Specificities of the welding of stainless steels
Stainless steels contain at least 10.5% of chromium, making them highly oxidizable in the molten state. If they are not protected from the air, welding will lead to a loss of chromium and the formation of oxides, resulting in a lack of soundness and decreased corrosion resistance in the weld. Protection must therfore be provided during the welding operation to restrict or eliminate oxidation of the weld surface and the neighboring regions. This also facilitates surface finishing in the weld zone (pickling or polishing).
> General information
In this process, an electric current is made to pass through the parts to be joined and welding is produced by the resultant resistive heating. Numerous resistance welding techniques exist, the most common ones being spot welding and seam welding.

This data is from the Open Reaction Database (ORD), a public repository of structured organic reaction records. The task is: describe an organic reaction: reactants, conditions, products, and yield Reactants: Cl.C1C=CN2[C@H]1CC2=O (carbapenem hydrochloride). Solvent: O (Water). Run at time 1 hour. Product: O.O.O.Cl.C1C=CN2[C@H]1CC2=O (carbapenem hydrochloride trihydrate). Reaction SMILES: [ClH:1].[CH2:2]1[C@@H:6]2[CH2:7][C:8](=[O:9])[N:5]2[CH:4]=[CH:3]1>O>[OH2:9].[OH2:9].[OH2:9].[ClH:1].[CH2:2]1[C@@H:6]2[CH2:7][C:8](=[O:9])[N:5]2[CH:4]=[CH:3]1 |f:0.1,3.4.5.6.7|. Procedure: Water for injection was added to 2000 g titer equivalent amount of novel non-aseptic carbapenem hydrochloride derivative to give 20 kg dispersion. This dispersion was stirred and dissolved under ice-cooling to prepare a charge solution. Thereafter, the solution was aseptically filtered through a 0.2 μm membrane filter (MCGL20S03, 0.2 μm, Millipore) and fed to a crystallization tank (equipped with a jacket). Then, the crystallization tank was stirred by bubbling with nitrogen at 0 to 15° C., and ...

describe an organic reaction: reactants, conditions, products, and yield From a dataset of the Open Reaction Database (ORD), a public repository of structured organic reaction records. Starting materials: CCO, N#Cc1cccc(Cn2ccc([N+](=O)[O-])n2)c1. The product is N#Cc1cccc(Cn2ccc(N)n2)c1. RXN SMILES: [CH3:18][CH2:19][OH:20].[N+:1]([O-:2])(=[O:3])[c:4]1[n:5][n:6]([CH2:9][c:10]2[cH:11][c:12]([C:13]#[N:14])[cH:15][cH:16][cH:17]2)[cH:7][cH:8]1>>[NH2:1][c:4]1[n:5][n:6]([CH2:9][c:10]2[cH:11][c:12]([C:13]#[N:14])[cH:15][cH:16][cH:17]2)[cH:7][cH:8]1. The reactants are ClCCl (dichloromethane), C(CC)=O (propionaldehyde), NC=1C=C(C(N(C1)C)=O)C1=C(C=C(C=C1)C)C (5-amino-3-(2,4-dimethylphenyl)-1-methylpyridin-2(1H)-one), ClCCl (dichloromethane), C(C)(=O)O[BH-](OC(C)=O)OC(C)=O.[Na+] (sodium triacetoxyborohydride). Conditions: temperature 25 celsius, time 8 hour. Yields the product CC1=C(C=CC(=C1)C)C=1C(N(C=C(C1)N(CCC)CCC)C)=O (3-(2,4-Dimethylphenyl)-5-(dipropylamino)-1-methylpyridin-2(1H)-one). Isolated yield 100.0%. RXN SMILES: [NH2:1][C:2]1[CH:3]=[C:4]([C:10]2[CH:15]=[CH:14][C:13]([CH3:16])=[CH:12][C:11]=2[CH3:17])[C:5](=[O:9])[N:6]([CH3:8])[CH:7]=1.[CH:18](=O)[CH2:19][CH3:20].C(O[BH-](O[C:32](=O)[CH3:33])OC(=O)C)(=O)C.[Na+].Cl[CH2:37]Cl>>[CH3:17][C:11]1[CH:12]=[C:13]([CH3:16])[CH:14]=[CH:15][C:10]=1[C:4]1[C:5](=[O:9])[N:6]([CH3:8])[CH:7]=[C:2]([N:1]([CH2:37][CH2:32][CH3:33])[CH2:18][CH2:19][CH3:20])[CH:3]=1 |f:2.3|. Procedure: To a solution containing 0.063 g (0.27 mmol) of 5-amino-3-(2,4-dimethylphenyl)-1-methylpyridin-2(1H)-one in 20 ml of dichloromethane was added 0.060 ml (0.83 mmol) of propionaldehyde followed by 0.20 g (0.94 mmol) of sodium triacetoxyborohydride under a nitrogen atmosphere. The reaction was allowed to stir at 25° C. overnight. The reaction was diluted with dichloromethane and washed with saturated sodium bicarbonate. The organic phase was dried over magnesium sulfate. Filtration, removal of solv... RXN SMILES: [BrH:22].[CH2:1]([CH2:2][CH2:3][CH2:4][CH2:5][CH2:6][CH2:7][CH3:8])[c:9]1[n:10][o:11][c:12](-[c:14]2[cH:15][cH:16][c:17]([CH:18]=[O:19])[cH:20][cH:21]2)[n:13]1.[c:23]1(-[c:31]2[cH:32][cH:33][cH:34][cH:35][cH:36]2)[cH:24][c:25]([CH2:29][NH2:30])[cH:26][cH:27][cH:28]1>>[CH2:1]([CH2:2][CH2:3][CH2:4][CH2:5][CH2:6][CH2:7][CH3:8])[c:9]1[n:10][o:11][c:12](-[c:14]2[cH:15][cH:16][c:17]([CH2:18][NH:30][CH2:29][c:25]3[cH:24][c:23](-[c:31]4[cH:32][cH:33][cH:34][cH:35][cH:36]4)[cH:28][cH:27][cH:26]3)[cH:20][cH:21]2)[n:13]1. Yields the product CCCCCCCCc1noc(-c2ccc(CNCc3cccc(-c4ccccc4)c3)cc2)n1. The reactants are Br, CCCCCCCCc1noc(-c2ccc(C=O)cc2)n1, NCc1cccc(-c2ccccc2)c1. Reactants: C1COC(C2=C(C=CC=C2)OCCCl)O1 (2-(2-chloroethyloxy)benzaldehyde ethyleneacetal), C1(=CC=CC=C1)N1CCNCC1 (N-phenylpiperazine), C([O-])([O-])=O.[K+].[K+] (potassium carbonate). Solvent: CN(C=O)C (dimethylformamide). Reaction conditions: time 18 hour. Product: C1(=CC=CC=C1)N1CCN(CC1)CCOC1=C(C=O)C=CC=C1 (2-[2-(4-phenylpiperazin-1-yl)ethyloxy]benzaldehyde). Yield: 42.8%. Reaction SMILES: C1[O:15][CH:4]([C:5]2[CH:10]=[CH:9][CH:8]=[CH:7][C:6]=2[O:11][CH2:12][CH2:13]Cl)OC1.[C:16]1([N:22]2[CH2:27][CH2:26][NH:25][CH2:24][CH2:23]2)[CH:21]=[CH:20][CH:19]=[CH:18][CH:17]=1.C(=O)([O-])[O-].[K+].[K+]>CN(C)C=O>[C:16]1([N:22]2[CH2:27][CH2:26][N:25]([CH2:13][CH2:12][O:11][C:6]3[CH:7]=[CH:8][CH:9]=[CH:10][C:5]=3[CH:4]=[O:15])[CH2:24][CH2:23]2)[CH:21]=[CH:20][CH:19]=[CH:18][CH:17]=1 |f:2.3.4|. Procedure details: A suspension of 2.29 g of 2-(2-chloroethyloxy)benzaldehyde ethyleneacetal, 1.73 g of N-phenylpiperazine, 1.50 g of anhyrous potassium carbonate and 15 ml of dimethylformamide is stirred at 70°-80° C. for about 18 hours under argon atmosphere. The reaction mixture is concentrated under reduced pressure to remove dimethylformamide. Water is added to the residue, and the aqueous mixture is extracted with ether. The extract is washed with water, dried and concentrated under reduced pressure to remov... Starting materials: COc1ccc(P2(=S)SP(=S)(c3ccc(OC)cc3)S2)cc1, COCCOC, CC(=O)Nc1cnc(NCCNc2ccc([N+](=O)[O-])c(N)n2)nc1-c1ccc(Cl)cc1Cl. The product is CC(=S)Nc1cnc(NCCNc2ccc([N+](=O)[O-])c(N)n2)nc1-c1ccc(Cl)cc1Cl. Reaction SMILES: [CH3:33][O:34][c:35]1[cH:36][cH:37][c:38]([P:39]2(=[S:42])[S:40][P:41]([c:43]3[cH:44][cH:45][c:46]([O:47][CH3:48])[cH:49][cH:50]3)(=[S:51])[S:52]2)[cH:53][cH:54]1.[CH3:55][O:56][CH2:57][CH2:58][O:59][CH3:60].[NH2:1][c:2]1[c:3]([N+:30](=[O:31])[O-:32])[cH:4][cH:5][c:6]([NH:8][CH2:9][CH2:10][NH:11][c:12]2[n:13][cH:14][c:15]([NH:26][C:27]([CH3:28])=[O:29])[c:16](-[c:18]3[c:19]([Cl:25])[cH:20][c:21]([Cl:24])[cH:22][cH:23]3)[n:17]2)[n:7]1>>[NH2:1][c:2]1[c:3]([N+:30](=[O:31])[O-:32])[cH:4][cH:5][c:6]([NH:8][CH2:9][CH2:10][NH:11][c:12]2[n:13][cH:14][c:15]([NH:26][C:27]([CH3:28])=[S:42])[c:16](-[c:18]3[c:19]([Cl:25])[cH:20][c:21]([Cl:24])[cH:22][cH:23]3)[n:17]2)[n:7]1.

Continuous seam welding
|Discontinuous seam welding|
> Advantages of the resistance welding
The advantages of this type of weld are considerable:
- Very slight structural modifications in the vicinity of the weld.
- “Forging” deformation during welding, particularly useful for the joining of ferritic steels.
- No or very slight surface oxidation, due to short heating times (spot welding and water cooling).
- Low surface relief at the weld spots, due to an appropriate choice of electrodes (tip shapes) and power input (avoidance of overheating).
> Welding parameters
|Resistance spot welding|